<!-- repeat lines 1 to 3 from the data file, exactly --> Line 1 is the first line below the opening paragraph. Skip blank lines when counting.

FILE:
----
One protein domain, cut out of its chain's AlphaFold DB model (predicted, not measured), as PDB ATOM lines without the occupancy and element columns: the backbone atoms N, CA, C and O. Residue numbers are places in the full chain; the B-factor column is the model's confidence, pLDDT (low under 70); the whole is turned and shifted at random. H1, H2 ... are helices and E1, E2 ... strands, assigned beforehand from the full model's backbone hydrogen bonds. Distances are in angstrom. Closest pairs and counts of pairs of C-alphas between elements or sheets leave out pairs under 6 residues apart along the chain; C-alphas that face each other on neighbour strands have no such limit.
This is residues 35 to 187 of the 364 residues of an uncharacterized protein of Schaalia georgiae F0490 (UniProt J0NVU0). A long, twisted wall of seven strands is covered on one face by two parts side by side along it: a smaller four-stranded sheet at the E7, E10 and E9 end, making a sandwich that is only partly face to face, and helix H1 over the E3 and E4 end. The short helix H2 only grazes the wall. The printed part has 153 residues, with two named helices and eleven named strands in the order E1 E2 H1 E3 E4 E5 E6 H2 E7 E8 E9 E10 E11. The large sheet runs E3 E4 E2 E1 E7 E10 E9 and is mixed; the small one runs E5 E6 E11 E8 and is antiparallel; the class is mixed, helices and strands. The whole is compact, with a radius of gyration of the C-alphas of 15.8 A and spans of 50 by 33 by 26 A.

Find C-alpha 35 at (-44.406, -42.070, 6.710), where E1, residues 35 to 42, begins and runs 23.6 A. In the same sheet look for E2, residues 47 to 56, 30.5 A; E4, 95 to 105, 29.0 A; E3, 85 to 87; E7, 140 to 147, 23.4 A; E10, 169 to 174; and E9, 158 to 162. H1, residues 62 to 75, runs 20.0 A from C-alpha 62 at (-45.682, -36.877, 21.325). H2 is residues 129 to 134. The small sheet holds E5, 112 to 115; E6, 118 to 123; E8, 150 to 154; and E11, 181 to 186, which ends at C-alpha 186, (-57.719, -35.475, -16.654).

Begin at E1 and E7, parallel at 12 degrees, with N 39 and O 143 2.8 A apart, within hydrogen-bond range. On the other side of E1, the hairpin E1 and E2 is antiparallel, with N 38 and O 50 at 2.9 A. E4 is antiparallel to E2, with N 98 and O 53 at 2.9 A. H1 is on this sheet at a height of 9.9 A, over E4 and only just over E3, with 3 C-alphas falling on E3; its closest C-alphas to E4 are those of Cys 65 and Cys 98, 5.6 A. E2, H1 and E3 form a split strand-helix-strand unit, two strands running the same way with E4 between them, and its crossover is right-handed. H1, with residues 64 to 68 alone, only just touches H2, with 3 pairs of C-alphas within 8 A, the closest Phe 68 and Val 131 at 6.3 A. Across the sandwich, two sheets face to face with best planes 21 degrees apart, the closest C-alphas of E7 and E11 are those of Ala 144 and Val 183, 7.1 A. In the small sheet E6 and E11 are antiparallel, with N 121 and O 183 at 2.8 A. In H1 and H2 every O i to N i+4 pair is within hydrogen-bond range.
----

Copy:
This is residues 35 to 187 of the 364 residues of an uncharacterized protein of Schaalia georgiae F0490 (UniProt J0NVU0). A long, twisted wall of seven strands is covered on one face by two parts side by side along it: a smaller four-stranded sheet at the E7, E10 and E9 end, making a sandwich that is only partly face to face, and helix H1 over the E3 and E4 end. The short helix H2 only grazes the wall. The printed part has 153 residues, with two named helices and eleven named strands in the order E1 E2 H1 E3 E4 E5 E6 H2 E7 E8 E9 E10 E11. The large sheet runs E3 E4 E2 E1 E7 E10 E9 and is mixed; the small one runs E5 E6 E11 E8 and is antiparallel; the class is mixed, helices and strands. The whole is compact, with a radius of gyration of the C-alphas of 15.8 A and spans of 50 by 33 by 26 A.

Find C-alpha 35 at (-44.406, -42.070, 6.710), where E1, residues 35 to 42, begins and runs 23.6 A. In the same sheet look for E2, residues 47 to 56, 30.5 A; E4, 95 to 105, 29.0 A; E3, 85 to 87; E7, 140 to 147, 23.4 A; E10, 169 to 174; and E9, 158 to 162. H1, residues 62 to 75, runs 20.0 A from C-alpha 62 at (-45.682, -36.877, 21.325). H2 is residues 129 to 134. The small sheet holds E5, 112 to 115; E6, 118 to 123; E8, 150 to 154; and E11, 181 to 186, which ends at C-alpha 186, (-57.719, -35.475, -16.654).

Begin at E1 and E7, parallel at 12 degrees, with N 39 and O 143 2.8 A apart, within hydrogen-bond range. On the other side of E1, the hairpin E1 and E2 is antiparallel, with N 38 and O 50 at 2.9 A. E4 is antiparallel to E2, with N 98 and O 53 at 2.9 A. H1 is on this sheet at a height of 9.9 A, over E4 and only just over E3, with 3 C-alphas falling on E3; its closest C-alphas to E4 are those of Cys 65 and Cys 98, 5.6 A. E2, H1 and E3 form a split strand-helix-strand unit, two strands running the same way with E4 between them, and its crossover is right-handed. H1, with residues 64 to 68 alone, only just touches H2, with 3 pairs of C-alphas within 8 A, the closest Phe 68 and Val 131 at 6.3 A. Across the sandwich, two sheets face to face with best planes 21 degrees apart, the closest C-alphas of E7 and E11 are those of Ala 144 and Val 183, 7.1 A. In the small sheet E6 and E11 are antiparallel, with N 121 and O 183 at 2.8 A. In H1 and H2 every O i to N i+4 pair is within hydrogen-bond range.